Misty
Other Designations: AFP-731. 
Class: Surveillance. 
Type: Nuclear Detection. 
Nation: USA. 

The Misty stealth satellite originated as a countermeasure to Soviet efforts to conceal weapons development and suspected strategic missile treaty violations from known American reconnaissance satellites. The spacecraft was designed to be difficult to detect and be capable of large maneuvers in order to thwart Russian efforts to keep track of it. It would also have been difficult to locate and destroy the satellite in times of superpower war.

On 21 June 2007 Director of National Intelligence Mike McConnell cancelled the multibillion-dollar spy satellite program, , known publicly as the next generation of "Misty" satellites. Engineers had hoped these spacecraft would someday pass undetected through the space above other nations.

McConnell gave no reason for his decision, saying only : "I have been advised when I was getting ready for this job, you have to do two things: kill a multibillion-dollar program. Just did that..and fire somebody important. So I'm searching," The satellite's true name was not publicly known, but it was believed to have been assigned a designation of a letter followed by numbers.

Associated Launch Vehicle: Shuttle, Titan 4B


Misty Chronology
  • 1990 February 28 - USA 53 - Launch Site: Cape Canaveral. Launch Vehicle: Shuttle. Mass: 19,600 kg (43,200 lb). Perigee: 198 km (123 mi). Apogee: 207 km (128 mi). Inclination: 62.00 deg. Period: 88.60 min. 

  • Deployed from STS-36 February 28, 1990. Said to be designated 'Misty', and believed to be the first maneouvering stealth satellite. Barely visible, it was rediscovered by amateur observors in October 1990, with a ground track that repeated every nine days. It maneouvered again in early November 1990, changing its inclination by 1.2 degrees and entering a lower orbit with a three-day repeating ground track. Amateurs again found it in 1996 and 1997 in a 66.2 degree orbit with a 99.4 minute period. The decay date for the active satellite is believed to refer instead to debris; the actually satellite was probably deorbited after 1997, perhaps after USA 144 (Misty 2?) was put into operation.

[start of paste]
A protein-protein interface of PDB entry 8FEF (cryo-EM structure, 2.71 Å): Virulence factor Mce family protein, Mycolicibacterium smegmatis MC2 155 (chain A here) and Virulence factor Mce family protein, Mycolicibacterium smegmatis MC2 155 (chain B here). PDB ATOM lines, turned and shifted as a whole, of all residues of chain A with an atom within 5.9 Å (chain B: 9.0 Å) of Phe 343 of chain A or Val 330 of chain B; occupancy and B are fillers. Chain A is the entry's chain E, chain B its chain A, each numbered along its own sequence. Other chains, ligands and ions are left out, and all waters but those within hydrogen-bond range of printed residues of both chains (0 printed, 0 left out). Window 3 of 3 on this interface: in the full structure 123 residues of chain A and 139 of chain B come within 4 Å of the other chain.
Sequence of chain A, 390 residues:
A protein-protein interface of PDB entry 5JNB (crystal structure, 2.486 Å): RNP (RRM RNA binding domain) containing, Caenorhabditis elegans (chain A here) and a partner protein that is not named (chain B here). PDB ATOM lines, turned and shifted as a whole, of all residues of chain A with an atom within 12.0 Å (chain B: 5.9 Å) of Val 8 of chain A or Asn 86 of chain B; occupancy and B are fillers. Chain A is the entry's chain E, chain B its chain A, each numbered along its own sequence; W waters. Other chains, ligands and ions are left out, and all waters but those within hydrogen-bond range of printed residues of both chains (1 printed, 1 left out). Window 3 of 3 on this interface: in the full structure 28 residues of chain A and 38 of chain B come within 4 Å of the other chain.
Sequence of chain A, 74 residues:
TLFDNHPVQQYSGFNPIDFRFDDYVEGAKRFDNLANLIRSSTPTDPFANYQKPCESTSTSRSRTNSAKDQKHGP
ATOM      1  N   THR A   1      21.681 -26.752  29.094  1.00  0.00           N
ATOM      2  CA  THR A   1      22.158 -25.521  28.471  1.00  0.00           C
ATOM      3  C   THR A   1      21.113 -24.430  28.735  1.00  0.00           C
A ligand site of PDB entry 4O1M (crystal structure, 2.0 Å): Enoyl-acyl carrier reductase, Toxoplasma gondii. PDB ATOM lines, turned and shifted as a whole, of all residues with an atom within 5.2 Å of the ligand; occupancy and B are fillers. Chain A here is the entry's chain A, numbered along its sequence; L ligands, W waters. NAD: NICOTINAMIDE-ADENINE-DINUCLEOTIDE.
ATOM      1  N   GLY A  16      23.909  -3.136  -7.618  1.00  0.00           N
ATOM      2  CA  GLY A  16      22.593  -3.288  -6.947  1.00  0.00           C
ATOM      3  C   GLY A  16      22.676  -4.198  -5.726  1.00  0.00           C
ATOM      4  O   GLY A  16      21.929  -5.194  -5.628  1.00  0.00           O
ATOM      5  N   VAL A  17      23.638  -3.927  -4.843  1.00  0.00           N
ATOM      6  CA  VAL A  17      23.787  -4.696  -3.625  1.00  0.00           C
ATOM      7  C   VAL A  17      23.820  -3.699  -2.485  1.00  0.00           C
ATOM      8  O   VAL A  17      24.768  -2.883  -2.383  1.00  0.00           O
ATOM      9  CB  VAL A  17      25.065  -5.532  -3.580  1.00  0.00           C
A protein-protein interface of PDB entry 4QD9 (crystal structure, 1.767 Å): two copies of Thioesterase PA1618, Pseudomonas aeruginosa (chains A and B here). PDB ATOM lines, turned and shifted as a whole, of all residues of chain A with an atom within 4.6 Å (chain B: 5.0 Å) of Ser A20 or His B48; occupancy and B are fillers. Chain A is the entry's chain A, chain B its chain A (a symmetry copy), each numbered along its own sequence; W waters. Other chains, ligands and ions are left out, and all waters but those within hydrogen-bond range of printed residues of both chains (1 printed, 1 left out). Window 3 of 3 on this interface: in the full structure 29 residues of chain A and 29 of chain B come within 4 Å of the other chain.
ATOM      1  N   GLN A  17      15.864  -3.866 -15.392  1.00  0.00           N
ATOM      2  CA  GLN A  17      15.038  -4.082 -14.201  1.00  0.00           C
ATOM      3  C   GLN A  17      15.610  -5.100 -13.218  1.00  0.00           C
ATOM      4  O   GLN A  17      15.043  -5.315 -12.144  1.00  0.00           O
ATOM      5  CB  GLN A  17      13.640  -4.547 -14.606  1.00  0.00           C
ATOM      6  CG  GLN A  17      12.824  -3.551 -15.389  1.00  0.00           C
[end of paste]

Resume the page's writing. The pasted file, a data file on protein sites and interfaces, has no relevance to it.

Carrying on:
• 1999 May 22 - USA 144 - Launch Site: Vandenberg. Launch Vehicle: Titan 4B. Perigee: 2,700 km (1,600 mi). Apogee: 3,100 km (1,900 mi). Inclination: 63.50 deg. 

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    This classified National Reconnaissance Office satellite represented the first successful Titan launch in four attempts. The payload had been reported to be a Lacrosse radar imaging reconnaissance satellite. However the short 50 foot Titan fairing was used instead of the 66 foot fairing used by Lacrosse. This only seems to be used previously for an Improved Crystal photo-reconnaissance satellite in November 1992. The payload therefore could be related to the ocean surveillance triplets, or be an Improved CRYSTAL derivative. Veteran amateur satellite-watchers believed it was the second launch of 'Misty', a stealthy optical reconnaisance satellite (the first launch being USA 53 in February 1990).


Bibliography and Further Reading
  • McDowell, Jonathan, Jonathan's Space Home Page, Harvard University, 1997-present. Jonathan McDowell's complete on-line listing of all objects orbited and over 20,000 rocket launches Accessed at: http://www.planet4589.org/jsr.html
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Mark Wade, 1997 - 2007 except where otherwise noted.

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